The Reversible Destiny Lofts – Mitaka (In Memory of Helen Keller) is a nine-unit multiple dwelling. It was first completed example of procedural architecture put to residential use. These lofts reflexively articulate the residents’ operative tendencies and coordinating skills essential to and determinative of human thought and behavior; which means to say, the lofts manage, by virtue of how they are constructed, to reveal to their residents the ins and outs of what makes a person, in this case the resident. This is the same set of tendencies and skills to which Arakawa and Madeline Gins gave diagrammatic form in their decades-long research project The Mechanism of Meaning.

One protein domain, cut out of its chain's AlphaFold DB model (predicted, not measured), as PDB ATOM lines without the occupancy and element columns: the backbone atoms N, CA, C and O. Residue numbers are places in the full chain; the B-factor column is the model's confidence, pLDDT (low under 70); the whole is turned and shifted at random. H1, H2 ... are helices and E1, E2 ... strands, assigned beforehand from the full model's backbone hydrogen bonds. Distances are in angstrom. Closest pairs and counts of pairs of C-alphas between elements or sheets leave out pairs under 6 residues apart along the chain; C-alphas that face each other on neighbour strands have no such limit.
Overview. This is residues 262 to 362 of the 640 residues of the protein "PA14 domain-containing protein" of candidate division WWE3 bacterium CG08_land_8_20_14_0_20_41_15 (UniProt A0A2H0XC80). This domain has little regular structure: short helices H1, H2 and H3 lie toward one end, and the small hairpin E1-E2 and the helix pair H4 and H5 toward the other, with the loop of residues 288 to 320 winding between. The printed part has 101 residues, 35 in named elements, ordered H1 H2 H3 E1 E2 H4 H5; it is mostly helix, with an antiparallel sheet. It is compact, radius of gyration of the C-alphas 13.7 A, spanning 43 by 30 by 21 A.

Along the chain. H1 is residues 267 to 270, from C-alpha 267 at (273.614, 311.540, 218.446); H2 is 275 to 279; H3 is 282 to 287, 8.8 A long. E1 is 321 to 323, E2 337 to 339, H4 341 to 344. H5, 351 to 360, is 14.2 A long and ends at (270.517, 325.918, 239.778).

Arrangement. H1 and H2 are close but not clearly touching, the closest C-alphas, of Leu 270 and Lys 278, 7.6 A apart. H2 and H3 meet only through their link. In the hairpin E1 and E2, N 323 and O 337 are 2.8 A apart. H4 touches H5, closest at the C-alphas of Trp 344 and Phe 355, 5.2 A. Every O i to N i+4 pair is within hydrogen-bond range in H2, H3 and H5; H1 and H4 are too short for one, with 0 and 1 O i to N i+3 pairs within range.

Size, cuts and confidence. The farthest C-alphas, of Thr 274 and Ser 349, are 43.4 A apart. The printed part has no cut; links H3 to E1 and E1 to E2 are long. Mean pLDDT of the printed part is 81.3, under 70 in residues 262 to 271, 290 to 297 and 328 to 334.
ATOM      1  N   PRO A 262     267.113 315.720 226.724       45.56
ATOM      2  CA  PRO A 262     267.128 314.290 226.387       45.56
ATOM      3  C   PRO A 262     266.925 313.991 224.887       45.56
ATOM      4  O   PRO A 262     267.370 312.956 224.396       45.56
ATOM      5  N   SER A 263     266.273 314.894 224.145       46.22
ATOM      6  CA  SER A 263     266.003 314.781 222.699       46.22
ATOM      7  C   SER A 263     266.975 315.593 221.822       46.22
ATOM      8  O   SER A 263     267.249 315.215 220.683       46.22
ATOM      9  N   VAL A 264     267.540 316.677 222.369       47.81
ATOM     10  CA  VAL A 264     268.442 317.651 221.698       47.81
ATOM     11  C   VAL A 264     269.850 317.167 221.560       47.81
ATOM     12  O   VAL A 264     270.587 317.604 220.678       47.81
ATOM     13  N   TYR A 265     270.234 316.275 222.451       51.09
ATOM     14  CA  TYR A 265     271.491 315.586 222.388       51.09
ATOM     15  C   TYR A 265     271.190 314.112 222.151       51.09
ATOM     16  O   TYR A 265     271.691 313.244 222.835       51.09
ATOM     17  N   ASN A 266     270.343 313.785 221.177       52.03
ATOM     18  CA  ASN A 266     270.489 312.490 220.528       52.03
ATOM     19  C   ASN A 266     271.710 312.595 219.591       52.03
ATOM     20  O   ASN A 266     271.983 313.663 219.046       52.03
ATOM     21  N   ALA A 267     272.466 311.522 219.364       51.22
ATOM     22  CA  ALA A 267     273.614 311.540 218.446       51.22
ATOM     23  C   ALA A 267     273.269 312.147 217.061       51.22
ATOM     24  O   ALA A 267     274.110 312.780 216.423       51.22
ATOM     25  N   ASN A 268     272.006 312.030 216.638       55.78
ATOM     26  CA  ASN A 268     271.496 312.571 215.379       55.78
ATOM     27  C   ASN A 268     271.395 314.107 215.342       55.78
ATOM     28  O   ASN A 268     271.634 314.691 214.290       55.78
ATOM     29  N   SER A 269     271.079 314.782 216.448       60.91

Built by Takenaka Corp., a leading Japanese contractor, the apartments actually meet every building-code requirement. Through its construction, the Reversible Destiny Lofts – Mitaka (In Memory of Helen Keller) invite optimistic and constructive action to help residents live long and ample lives.